by Jim Slotek
(December 3, 2018 – Toronto, ON) I’ve always thought Superman would have been better off as a Mountie. His Boy Scout demeanor and humble heroism always came off more Canadian to me than the rough-and-tumble-ism implied by his fight for “truth, justice and the American Way.”
So, on the occasion of the 40th anniversary* of the release of the Christopher Reeve Superman movie, it’s worth noting all the maple syrup that does run in Kal-El’s Kryptonian blood.
“Obviously, the Alberta landscape does mean a lot to me every time I see those movies,” says Calgary-native Cameron Maitland, the erstwhile filmmaker and film-writer who is the in-house expert for the Hollywood Suite cable channels (where Superman is airing this month as part of a free preview December).
“Superman was a big deal to Alberta filmmaking. It and (Terrence Malick’s) Days of Heaven happened there in the same year.” And Superman producers Ilya and Alexander Salkind were ahead of the curve in utilizing Canadian tax breaks and locations to their fullest. More on that later.
But the Canadian content in Superman begins at the beginning, with Joe Shuster (cousin of Wayne & Shuster’s Frank and uncle/cousin-once-removed to original Saturday Night Live writer Rosie). Joe moved to Cleveland in his teens, but already had images in his head of the character and environment that he would co-create with Jerry Siegel for Action Comics #1 in June, 1938 (a Superman 80th anniversary to go with the 40th).
“There’s always the argument over how much Metropolis is based on Toronto,” Maitland says. “Some folks claim you can see the Toronto skyline in the old original comics. I see what people are saying and I choose to believe it, because I don’t know anything about 1930s Cleveland, which is the other argument.”
To be fair, both Toronto and Cleveland back then had skylines dominated by the muscular late 19th and early 20th Century “Chicago School” of skyscraper design. “I think the consensus is, it’s a big mix of both. But the building everyone says they can see in those first few issues is the Royal York Hotel.
“Shuster did say that when he was a very young kid, the skyline in Toronto inspired him.”
And then, of course, there was reporter Clark Kent’s place of employment, which started out as the Daily Star, and later became the Daily Planet. “That part, you can 100% attribute to Toronto, just by the fact that Cleveland never had a paper called the Daily Star and Toronto did,” Maitland says.
Flash ahead 40 years, and Metropolis would be Calgary, Lois Lane would be a hard-nosed, hard-smoking reporter played by Yellowknife-born Margot Kidder, and Jonathan Kent, the kindly old Kansas farmer who raised the alien boy whose capsule crashed in his field, would be played by Glenn Ford, a native of Sainte-Christine-d’Auvergne, Quebec.
“And in Superman 2, you do get to go to Niagara Falls, on the Canadian side. Unabashedly, they show Canadian flags. I rewatched it recently partly because in my mind, I remembered it being on the Canadian side, and it was. Lois and Clark are researching some sort of scam in Niagara Falls where they’re pretending to be a couple on a honeymoon.
“Of course, it was very much the Salkinds knowing where to get the best tax credits. They were canny businessmen. By Superman 3, pretty much everything was filmed in Canada. Metropolis is Calgary for the most part. In fact, anything that’s not the Arizona Canyon stuff is essentially Calgary and High River, Alberta.”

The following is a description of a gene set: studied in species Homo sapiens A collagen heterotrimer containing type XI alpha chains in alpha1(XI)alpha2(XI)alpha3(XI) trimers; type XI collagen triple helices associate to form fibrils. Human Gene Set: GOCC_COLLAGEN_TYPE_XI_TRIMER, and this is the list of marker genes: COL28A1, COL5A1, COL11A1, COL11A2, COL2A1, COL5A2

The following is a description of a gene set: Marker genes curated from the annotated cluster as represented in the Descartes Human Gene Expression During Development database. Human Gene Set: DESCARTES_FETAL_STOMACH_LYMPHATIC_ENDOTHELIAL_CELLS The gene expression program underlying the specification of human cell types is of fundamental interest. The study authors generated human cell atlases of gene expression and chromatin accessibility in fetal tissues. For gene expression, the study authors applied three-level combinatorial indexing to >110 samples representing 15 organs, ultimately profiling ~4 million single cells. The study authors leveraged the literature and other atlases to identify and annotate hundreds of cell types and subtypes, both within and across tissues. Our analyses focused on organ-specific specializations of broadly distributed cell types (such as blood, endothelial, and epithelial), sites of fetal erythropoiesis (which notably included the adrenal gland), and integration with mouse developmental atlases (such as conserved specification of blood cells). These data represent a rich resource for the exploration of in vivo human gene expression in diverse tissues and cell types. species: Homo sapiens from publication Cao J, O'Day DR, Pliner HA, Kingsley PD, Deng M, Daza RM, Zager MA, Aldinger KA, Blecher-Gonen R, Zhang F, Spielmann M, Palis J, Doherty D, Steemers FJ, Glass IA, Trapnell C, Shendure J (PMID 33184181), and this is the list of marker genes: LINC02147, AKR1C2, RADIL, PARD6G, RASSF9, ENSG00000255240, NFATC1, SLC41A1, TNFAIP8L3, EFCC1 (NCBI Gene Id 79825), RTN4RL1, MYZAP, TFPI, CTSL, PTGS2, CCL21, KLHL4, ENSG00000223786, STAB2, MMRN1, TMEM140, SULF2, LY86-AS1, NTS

Superman’s Canadian connection doesn’t end with the Christopher Reeve movies. Writer/artist John Byrne, an alumnus of the Alberta College of Art & Design in Calgary, rebooted Superman for DC Comics in an incarnation clearly influenced by the movies.
“When I read his Superman I immediately realized he’d watched the movies,” Maitland says. “He made the character more contemporaneous and relatable.”
And perhaps the most Canadian of all was Smallville, which shot in B.C. for 10 seasons, and – beyond Tom Welling as Clark and Michael Rosenbaum as Lex Luthor – had a plethora of Canadians in key roles, including Kristen Kreuk as Lana Lang, Erica Durance as Lois Lane, Laura Vandervoort as Kara Zor-el (yes, Supergirl) and Aaron Ashmore (twin brother of X-Men’s Shawn Ashmore) as Jimmy Olsen.
But all roads still lead back to Christopher Reeve. By essentially filming both Superman and Superman 2 together, the Salkinds invented a new kind of blockbuster. “The fact that they filmed those two back to back, that seems like standard practice now,” Maitland says. “They cut it into two movies, but they did not pay people for two movies, so it restructured how you had to contract and pay people for massive franchises. They invented the thing that says, ‘Not only am I signing on, I’m signing on to be Superman for up to 10 years.’
“And what I like about the movie most is I don’t think anyone’s really nailed Superman since. I don’t mind Man of Steel (with Henry Cavill), but I think anybody who’s trying to be good is still channeling Christopher Reeve.”
*Superman premiered at the Uptown Theater in Washington, D.C. on December 10, 1978, with director Richard Donner and several cast members in attendance. Three days later, on December 13, it had a European Royal Charity Premiere at the Empire, Leicester Square in London in the presence of HM Queen Elizabeth II and Prince Andrew. It opened in general release on December 15, 1978.
Jim Slotek is a longtime Toronto Sun columnist, movie critic, TV critic and comedy beat reporter who has interviewed thousands of celebrities. He’s been a scriptwriter for the NHL Awards, Gemini Awards and documentaries, and was nominated for a Gemini Award for comedy writing on a special. His writing also appears in Cineplex, Movie Entertainment magazines and in the blog Original-Cin.